Friday, October 9, 2015

DNA.Land Launches

DNA.Land was launched today by scientists from the New York Genome Center and Columbia University. I was asked to advise on this project several months ago and have been excitedly anticipating its launch. 

Posted by Dr. Yaniv Erlich on Facebook today:

After long months of work, DNA.Land ( is finally on air.

We developed a platform to massively crowd source genetic, genealogy, and health information from millions of people. Our goal is to help our participants know more about their genome and help science. By uploading their genome data to our website, participants will be able to find genetic relatives, learn about their ancestry, and get a more complete version of their genome data. During this process, they will also be able to contribute to cutting-edge genetic research...

To quantify their level of contribution to science, the website will also present to each participant a badge with a score that corresponds to the amount of data he or she contributed and the percentile of data contribution...

If you were tested with 23andMe, Family Tree DNA, or Ancestry - take a look at

The website is not-for-profit and was developed by scientists from Columbia University and the NY Genome Center.

We would love to hear your feedback.

Anyone who has tested at 23andMe, Family Tree DNA or AncestryDNA may participate by uploading the raw data to the site. There are very good instructions on DNA.Land for completing the raw data upload process. Please make sure to use a valid email address or you will not be able to access your results. Due to consent and privacy issues, DNA.Land currently does not support multiple uploads to a single account, so you if you have consent from family members to perform the upload to DNA.Land, it will require a different email address/account to do so. 

The raw data upload and the imputation step will take about two hours and the ancestry reports will be ready in about 24 hours. (Imputation is the act of inferring the base -- ATCG -- at a location that has not been tested. More info here and here.)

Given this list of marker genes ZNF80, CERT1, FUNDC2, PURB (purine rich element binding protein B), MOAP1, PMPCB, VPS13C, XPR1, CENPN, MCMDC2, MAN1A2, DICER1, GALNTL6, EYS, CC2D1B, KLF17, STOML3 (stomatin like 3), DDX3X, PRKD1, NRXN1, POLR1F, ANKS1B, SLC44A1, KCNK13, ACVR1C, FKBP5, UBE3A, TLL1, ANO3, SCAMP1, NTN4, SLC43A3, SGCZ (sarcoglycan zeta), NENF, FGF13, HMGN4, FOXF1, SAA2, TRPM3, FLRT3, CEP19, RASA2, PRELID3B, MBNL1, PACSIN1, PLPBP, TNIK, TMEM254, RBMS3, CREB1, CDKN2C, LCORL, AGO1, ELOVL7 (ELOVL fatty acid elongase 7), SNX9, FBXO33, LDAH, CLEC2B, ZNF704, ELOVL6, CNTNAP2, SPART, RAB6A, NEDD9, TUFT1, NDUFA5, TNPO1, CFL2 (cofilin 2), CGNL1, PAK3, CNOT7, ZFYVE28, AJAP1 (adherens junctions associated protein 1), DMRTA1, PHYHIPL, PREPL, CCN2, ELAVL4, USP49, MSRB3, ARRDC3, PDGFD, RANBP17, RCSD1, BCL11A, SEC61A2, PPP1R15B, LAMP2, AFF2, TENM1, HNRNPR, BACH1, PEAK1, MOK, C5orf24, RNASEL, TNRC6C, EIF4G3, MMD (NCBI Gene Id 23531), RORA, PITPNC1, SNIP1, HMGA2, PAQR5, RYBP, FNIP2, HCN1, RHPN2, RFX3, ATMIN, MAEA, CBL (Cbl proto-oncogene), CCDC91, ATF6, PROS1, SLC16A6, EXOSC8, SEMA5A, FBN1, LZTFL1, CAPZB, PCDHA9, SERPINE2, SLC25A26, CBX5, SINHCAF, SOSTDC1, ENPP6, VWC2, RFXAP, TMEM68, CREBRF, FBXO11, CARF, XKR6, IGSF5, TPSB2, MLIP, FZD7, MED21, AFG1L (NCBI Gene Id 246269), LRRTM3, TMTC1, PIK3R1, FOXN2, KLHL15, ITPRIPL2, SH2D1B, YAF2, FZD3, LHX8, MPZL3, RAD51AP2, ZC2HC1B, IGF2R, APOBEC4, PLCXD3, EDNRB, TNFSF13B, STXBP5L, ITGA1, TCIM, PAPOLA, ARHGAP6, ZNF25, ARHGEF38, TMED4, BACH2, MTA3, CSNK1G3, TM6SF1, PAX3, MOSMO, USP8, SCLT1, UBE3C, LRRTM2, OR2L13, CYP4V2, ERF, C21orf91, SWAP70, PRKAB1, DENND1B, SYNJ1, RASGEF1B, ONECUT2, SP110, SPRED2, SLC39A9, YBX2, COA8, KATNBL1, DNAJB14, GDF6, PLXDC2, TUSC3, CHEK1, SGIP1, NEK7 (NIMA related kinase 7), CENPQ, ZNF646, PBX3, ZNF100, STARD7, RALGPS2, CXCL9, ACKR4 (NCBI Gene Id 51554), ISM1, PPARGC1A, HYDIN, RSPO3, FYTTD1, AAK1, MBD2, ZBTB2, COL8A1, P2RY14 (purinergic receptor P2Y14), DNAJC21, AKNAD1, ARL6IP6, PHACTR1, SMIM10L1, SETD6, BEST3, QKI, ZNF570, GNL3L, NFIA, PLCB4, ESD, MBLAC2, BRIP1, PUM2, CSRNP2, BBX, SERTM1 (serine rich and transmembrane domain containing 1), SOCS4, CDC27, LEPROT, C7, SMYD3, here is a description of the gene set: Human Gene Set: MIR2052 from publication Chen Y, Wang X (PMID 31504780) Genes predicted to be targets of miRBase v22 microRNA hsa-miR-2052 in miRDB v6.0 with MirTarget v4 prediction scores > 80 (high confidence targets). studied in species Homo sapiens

I have received my reports and am sharing screen shots from my account below. Right now there are only two, but there will be more features added in the future. 

Relative Matching:

I really like that DNA.Land classifies the shared segments as either "ancient" (green) or "recent" (orange), which we have not seen previously on other sites. Not surprisingly, shorter segments are more likely to be designated as "ancient," but you cannot always tell just by looking at the chromosome graph. This is because in some regions, the rate of recombination is slower than others, resulting in a lower centiMorgan value versus nucleotide count (megabase pairs). You can see this in my screenshots above where DNA.Land has classified the segment on Chromosome 9 in my matches 1, 4 and 5 as "ancient" even though it appears to be relatively large in comparison to some of the other "recent" segments. This is because it is crossing the centromere and the recombination rate is expected to be slower there. At this point, you cannot see the start and stop points of the shared segments on the site, but I am advised you can do so by viewing the HTML source. (Hopefully, this will be surfaced later.)

Since I was one of the first ones to upload to the database, most of my matches are from OpenSNP. For these, no email address is provided (column one), but for most of your matches, there should be an email address for contact. I have some concerns with the closeness of the relationship estimates shown in column two because I would not expect to see so many close relatives in such a small database, but I am confident the team will reassess this during this beta phase. I think the "Relationship Likelihood" graph in column five is a good addition to demonstrate the uncertainty of the relationship predictions. 

Ancestral Origins Report:

As you can see these reports are pretty basic right now, but they will continue to develop and improve. Knowing how much the genetic genealogy community likes to see the predictions of the small percentage ancestral origins, I have recommended that this be expanded. 

Please remember that this is an early beta version and DNA.Land will be refined as they work through issues and add additional features. Feedback and questions should be sent to

This is a wonderful way to contribute to genetic research, so please check it out! 

FAQ are here.
Facebook page where you can ask questions here.
More information from the Nature news article here